ProHealth health Vitamin and Natural Supplement Store and Health
Home  |  Log In  |  My Account  |  View Cart  View Your ProHealth Vitamin and Supplement Shopping Cart
800-366-6056  |  Contact Us  |  Help
Facebook Google Plus
Fibromyalgia  Chronic Fatigue Syndrome & M.E.  Lyme Disease  Natural Wellness  Supplement News  Forums  Our Story
Store     Brands   |   A-Z Index   |   Best Sellers   |   New Products   |   Deals & Specials   |   Under $10   |   SmartSavings Club

Trending News

Fighting Heartburn and Gerd Naturally – And Safely!

Natural Bladder Control, Go Less and Live More

Vital Molecule Increases Cellular Energy and Improves Cognitive Function

Top Vitamin and Mineral Deficiencies — Are You at Risk?

Trimming the spare tire: Canola oil may cut belly fat

How Pomegranate May Protect Against Cancer

Omega Fix for Obesity: How the Right Fats Fight Fat

The Onion: Cancer Fighter and Food Preserver

Probiotics improve cognition in Alzheimer's patients

Curcumin Reverses the Cellular Damage of Chronic Stress

 
Print Page
Email Article

Clonal Human Neurons Re-Establish Connection in Rats with Severe Spinal Cord Injury, Study Finds

  [ 5 votes ]   [ Discuss This Article ]
www.ProHealth.com • July 2, 2002





Tampa, FL (July 1, 2002) — Human neurons grown as cells cloned from a tumor helped restore the function of severely injured spinal cords in rats, University of South Florida researchers say in a study released this week in the Journal of Neurosurgery: Spine.

"Transplants of these specially treated cells were used to patch a short circuit in the spinal cord of rats," said Samuel Saporta, PhD, associate director of the USF Center for Aging and Brain Repair, professor of anatomy and lead author of the study. "We demonstrated the cells are safe, survive and can electrically reconnect the undamaged parts of the spinal cord."

A couple of the spinal cord-injured (SCI) rats could bear weight on their hind legs following transplantation with the experimental cells, known commercially as hNT, or LBS, neurons. However, the researchers emphasize, more studies are needed to determine if rats with reconnected spinal cords can walk again.

"We are hopeful that our work with hNT neurons in an animal model for spinal cord injury will ultimately lead to the first transplant of human neural progenitor cells to treat spinal cord injury in humans," said neuroscientist Paul R. Sanberg, PhD, DSc, director of the USF Center for Aging and Brain Repair and a study co-author.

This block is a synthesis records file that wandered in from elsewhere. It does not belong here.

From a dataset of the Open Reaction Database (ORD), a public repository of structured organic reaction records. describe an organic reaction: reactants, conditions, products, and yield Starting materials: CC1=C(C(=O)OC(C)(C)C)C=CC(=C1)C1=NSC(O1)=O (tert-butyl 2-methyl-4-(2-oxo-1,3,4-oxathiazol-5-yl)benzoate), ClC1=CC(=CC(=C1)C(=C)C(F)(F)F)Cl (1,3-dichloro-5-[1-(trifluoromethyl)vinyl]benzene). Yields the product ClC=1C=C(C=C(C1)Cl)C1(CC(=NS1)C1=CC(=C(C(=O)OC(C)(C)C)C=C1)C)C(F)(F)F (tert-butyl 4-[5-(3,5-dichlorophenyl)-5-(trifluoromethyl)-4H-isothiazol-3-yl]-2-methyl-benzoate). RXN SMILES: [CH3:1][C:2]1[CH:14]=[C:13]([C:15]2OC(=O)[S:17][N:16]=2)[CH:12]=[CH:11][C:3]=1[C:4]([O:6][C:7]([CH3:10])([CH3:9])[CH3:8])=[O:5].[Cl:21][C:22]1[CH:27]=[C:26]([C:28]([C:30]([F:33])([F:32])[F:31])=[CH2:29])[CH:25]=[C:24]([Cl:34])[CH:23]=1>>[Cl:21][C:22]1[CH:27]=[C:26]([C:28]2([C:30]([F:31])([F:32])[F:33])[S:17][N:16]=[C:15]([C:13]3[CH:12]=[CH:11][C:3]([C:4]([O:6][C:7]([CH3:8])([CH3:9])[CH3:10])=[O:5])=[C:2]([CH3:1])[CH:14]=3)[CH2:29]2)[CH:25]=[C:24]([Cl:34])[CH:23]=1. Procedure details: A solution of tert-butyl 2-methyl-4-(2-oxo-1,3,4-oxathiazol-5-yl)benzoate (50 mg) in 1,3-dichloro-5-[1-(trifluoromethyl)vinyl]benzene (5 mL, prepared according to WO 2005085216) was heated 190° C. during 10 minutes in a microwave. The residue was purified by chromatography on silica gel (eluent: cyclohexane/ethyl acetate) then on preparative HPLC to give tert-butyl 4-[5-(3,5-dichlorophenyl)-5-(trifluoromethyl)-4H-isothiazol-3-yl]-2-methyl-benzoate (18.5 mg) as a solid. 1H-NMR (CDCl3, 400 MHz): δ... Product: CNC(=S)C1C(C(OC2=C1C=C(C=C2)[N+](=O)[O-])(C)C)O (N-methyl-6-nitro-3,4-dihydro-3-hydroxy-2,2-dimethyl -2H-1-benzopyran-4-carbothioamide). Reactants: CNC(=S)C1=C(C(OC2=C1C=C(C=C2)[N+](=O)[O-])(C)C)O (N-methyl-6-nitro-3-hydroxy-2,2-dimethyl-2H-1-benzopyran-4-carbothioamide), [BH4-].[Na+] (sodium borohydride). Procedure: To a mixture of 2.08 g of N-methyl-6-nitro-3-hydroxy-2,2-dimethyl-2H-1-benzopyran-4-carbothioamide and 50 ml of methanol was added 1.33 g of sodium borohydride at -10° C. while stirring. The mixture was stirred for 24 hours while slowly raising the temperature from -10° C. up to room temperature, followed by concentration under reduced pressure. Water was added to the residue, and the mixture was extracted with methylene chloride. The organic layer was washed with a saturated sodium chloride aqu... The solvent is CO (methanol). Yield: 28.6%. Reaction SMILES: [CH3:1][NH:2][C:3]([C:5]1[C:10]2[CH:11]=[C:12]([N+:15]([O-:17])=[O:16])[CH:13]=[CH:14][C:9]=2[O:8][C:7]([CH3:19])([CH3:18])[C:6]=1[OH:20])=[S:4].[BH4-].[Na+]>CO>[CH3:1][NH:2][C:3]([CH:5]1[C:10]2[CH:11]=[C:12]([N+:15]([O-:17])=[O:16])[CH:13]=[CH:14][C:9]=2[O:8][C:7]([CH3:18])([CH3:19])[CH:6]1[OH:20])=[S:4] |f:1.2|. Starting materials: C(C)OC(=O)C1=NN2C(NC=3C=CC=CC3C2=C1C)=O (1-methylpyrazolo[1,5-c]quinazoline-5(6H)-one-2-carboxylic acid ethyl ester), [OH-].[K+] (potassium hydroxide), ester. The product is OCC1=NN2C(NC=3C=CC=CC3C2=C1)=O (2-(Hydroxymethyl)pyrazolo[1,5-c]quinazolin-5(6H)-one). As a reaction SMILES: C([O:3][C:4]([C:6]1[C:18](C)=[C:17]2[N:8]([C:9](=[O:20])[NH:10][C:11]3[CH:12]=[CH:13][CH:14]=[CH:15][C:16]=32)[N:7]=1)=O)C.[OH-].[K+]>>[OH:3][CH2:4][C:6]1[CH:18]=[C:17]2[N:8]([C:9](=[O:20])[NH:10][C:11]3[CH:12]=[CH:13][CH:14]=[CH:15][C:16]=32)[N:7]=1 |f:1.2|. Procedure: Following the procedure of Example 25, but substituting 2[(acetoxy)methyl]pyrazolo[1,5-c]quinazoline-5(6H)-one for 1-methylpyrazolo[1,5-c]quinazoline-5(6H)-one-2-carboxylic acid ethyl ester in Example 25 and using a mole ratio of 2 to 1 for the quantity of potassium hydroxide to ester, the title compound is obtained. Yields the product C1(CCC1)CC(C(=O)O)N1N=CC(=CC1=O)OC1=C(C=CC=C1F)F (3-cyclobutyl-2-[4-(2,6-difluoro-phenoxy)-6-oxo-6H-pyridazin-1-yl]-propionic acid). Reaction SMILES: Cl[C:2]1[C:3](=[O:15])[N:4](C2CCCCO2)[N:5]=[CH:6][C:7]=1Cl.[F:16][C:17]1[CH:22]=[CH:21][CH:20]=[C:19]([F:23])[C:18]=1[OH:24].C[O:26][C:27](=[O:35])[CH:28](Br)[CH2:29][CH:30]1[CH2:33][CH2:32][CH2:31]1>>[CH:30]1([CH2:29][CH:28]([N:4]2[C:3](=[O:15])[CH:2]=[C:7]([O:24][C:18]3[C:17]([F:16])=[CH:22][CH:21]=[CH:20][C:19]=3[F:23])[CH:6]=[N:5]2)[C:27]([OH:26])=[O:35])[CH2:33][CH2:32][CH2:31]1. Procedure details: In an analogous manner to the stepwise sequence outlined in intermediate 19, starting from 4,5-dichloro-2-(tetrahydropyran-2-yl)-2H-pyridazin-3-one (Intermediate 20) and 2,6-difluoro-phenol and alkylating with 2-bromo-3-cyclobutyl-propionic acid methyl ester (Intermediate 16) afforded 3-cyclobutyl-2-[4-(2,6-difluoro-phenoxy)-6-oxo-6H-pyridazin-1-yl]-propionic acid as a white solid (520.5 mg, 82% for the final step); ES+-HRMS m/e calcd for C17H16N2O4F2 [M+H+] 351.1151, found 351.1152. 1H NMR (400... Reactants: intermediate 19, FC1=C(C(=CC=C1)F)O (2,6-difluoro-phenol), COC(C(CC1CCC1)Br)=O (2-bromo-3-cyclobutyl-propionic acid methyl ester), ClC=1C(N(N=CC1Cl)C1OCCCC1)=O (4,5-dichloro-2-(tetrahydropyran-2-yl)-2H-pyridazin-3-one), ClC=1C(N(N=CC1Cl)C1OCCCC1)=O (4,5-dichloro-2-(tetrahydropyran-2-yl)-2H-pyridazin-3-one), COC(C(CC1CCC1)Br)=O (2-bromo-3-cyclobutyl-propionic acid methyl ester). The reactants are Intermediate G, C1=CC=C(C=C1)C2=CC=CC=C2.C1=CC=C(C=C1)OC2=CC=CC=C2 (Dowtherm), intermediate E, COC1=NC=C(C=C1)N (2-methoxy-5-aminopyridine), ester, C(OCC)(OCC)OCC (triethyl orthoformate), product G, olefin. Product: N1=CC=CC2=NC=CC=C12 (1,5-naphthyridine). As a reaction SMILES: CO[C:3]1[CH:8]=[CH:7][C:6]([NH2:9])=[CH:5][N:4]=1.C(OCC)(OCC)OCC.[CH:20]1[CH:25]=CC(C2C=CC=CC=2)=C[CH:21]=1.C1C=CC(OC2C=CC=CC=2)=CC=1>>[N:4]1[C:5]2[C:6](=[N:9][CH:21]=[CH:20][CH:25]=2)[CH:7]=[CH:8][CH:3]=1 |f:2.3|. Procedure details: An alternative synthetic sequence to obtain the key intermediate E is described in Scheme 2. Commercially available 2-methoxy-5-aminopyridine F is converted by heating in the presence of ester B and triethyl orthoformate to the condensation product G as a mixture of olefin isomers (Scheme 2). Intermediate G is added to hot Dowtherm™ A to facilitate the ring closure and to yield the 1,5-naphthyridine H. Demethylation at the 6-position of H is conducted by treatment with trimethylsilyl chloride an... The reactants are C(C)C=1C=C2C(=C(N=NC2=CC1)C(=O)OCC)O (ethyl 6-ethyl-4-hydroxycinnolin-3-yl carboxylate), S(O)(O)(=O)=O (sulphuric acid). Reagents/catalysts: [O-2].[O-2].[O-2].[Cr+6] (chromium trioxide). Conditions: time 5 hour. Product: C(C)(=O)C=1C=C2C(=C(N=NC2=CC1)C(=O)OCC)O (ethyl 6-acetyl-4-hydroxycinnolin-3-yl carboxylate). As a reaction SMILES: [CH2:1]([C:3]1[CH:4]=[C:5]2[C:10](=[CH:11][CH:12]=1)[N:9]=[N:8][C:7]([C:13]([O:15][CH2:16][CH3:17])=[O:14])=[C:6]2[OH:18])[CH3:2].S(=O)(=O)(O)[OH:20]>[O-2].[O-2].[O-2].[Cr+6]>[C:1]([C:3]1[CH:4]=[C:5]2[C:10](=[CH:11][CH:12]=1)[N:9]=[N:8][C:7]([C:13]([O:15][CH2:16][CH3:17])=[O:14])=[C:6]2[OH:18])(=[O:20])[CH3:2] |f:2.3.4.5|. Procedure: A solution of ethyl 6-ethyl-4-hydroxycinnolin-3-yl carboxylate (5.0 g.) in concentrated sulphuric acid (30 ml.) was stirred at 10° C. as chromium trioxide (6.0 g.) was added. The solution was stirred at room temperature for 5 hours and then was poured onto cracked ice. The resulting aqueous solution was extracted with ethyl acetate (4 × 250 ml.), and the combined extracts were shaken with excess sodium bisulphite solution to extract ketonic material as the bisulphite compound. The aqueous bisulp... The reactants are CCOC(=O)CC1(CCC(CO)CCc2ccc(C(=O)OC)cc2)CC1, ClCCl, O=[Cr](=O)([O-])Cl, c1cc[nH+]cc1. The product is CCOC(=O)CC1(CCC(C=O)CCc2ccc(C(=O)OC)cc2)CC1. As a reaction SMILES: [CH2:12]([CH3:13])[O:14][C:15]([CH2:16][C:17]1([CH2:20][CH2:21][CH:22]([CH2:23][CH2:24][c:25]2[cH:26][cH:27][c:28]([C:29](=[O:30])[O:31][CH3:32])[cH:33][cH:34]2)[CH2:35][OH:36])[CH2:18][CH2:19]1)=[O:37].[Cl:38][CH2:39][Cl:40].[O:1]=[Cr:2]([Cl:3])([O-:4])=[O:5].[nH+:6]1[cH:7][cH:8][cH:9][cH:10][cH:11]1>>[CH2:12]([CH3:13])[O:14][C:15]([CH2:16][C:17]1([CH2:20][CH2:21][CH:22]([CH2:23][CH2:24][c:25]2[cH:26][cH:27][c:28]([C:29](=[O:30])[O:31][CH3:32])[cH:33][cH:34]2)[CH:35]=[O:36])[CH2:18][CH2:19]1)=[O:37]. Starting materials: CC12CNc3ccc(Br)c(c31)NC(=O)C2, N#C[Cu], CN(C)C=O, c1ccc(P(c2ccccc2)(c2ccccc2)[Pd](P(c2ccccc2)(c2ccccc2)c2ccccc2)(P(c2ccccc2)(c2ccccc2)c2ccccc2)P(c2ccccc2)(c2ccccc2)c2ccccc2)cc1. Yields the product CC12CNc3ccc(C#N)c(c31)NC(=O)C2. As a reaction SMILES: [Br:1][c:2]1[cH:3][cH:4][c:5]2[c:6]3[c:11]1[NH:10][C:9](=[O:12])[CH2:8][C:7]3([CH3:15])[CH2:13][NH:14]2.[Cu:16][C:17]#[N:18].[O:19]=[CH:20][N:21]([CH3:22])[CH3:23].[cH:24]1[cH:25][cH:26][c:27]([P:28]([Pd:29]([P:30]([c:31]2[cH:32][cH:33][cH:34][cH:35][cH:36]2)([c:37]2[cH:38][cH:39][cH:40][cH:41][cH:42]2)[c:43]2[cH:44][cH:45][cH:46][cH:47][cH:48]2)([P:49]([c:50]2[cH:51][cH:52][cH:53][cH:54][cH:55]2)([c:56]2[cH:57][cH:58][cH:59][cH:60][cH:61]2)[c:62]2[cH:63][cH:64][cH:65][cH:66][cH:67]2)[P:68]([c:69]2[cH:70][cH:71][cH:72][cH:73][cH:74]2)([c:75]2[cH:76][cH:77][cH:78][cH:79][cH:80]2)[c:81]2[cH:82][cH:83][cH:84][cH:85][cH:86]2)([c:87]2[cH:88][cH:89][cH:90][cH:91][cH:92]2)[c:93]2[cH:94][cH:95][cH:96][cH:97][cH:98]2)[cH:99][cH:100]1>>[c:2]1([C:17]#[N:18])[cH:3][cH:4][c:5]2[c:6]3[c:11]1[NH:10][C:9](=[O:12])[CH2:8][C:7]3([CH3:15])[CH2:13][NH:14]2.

Dr. Saporta, Dr. Sanberg and colleagues at USF conducted preclinical research with hNT neurons that led to the first transplant to repair brain damage from stroke in 1998. That clinical trial, ongoing at the University of Pittsburgh Medical Center, has shown initial promise in improving the function of a small group of stroke patients.

HNT neurons originate from a rare human cancer characterized by the presence of immature or "progenitor" cells. These rapidly dividing tumor cells have the capacity to differentiate into neurons, each a clone of the original cells.

The cells can be treated with retinoic acid in the laboratory to prompt them into becoming fully committd, non-dividing neurons. Research in both animals and humans has shown that these hNT neurons do not revert to cancer cells.

The USF team studied three groups of rats with severe SCI. One group was administered hNT neurons immediately following injury, another received transplants two weeks after SCI injury, and the third, a control group, received no transplant.

The spinal cord, which runs from the brain to the end of the spine, is like an electrical circuit that sends messages to and from the brain to the rest of the body. If the spinal cord is damaged or severed, however, the electrical activity either stops from the point of injury downward or provides faulty messages.